Building, Becoming, Bettering: Kuala-Lumpur-Style

Guest Article by Gina Ciliberto
Fordham University
In the best possible way, Kuala Lumpur is quirky. It is stores like “Goo Goo Wonderland” (in English: Party Depot) and dishes that bear the title of “supreme,” and candy shops called “Chocolate Kingdom.” It is open-air markets with smells wafting and stinging the nose, and residents whose direction-giving abilities rival only the Romans. It is flashy shopping malls with more designer shops than Fifth Avenue, and then a million knockoff stands fifty yards around the corner. Most important, though, it is corporations whose taglines claim the effort of companies rather than the quality of them: the Pavilion Mall calls itself “The second-best mall in Southeast Asia;” a coffee shop brags that it is “striving” to make the best coffee in KL; even Kuala Lumpur itself claims to be “on its way” to becoming Asia’s most important city.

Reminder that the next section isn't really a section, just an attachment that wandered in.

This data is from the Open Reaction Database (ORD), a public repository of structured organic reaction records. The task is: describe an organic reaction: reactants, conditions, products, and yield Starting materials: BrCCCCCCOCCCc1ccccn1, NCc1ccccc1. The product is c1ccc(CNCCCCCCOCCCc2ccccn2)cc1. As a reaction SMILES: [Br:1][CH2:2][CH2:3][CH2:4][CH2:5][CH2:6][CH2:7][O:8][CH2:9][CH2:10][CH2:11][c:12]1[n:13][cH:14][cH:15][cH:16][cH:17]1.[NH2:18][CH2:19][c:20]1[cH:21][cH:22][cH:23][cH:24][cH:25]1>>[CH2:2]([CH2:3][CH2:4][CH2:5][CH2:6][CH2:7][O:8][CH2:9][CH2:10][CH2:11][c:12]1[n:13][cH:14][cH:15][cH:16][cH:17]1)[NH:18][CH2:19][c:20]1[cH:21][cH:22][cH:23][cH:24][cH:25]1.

We are surrounded by storefronts, shopping malls, restaurants that boast not what they are but what they hope to become, advertising their aspirations just below their names. We are surrounded by en-route-ness, by not-yet-ness, by still-trying-but-fear-not-it-will-happen ambition. Yes, KL is plenty quirky, but its refusal to nonchalantly accept complacency is contagious. As a fellow Fulbrighter reminded me, “This city is still a baby.” It is growing. And we have found ourselves in the middle of its becoming, building, bettering glory.
Fulbright ETAs explore KL
Could anyplace be more appropriate for us newly-arrived Fulbrighters? We, too, all seventy-five of us, are working to realize lofty (but entirely possible!) aspirations. We are teachers, advocates, writers, scientists, researchers, learners. We, too, are becoming, building, and bettering; not focusing outward and posting it on billboards as is KL, but working just as adeptly on an internal level, a level that can only be understood personally. We have been in Kuala Lumpur for two days, long enough to achieve jet-lag and a vague familiarity with the city. Our Fulbright grants are now beginning. I can’t wait to see what these next ten months of teaching and learning, of building, becoming, bettering Kuala-Lumpur-style, will bring.
ETA Dan Jones practices “pulling” teh tarik
ETAs enjoy teh tarik

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